NOGALES, Ariz., July 7 (UPI) -- Federal officials unveiled a counternarcotics plan, saying it was a key part of the Obama administration's enhanced security along the Southwest U.S. border.
The National Southwest Border Counternarcotics Strategy outlines federal, state, local, tribal and international actions to help stem the flow of illegal drugs, cash and weapons across the U.S.-Mexican border, as well as expands access to drug treatment and supports programs to help break the cycle of drug use, violence and crime, the office of National Drug Control Policy said Thursday in a release.
"The demand for illegal drugs in America is a driving factor for violence, addiction, and crime on both sides of our border," Gill Kerlikowske, National Drug Control Policy director, said in Nogales, Ariz., where the plan was announced. "Federal, state, local, tribal, and international efforts to reduce the threat of drug trafficking along the Southwest border are paying off, but we cannot let up. We must continue to dismantle the transnational criminal organizations that prey upon our communities while also supporting programs and initiatives that reduce drug consumption in the United States and Mexico."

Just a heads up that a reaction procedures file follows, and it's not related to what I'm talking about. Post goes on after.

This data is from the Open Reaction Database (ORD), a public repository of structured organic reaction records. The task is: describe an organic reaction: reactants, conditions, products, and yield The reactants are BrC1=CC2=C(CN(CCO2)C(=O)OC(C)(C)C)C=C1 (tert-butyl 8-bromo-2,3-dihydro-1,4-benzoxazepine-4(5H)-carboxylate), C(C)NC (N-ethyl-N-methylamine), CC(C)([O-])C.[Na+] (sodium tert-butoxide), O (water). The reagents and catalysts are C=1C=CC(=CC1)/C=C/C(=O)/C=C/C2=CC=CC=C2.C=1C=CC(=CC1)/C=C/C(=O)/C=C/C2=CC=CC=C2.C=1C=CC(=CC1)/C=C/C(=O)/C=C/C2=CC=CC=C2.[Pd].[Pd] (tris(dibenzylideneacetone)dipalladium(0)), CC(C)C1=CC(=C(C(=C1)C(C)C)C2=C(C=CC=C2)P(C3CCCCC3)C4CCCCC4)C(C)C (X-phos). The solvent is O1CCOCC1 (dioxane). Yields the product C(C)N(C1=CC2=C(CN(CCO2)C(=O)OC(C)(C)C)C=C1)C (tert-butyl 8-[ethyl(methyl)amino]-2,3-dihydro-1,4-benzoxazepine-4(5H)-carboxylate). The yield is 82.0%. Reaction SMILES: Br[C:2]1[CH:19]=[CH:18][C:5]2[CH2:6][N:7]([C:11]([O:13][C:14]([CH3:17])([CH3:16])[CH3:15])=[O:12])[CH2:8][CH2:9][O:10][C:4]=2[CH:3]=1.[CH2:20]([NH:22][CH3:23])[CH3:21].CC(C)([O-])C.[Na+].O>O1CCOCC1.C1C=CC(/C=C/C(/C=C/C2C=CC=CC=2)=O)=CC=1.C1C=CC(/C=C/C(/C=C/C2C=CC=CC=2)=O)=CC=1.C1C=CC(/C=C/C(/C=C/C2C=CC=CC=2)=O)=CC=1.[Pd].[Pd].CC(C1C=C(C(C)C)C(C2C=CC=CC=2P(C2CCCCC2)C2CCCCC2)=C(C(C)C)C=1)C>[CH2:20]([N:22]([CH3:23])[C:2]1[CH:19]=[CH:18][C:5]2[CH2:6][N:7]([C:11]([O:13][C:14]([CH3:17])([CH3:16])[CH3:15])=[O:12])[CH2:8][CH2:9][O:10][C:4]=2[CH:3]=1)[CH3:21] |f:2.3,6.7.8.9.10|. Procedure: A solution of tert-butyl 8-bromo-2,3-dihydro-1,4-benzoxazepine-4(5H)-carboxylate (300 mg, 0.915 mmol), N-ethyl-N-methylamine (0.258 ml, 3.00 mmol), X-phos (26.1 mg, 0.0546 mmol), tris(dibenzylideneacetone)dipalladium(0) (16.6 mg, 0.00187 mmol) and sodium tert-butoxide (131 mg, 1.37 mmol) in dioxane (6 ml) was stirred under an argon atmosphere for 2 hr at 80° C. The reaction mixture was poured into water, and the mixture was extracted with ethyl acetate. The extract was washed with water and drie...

Homeland Security Secretary Janet Napolitano said disrupting the flow of illegal drugs into the United States was critical for the country's safety and security.
"Through this strategy, the Obama administration will continue to strengthen our coordinated efforts to interdict drug traffickers and disrupt their links to terrorism and organized crime," Napolitano said.
Besides increases coordination and information-sharing among all law enforcement agencies, the strategy calls for collaboration with the Mexican government in its efforts against the drug cartels.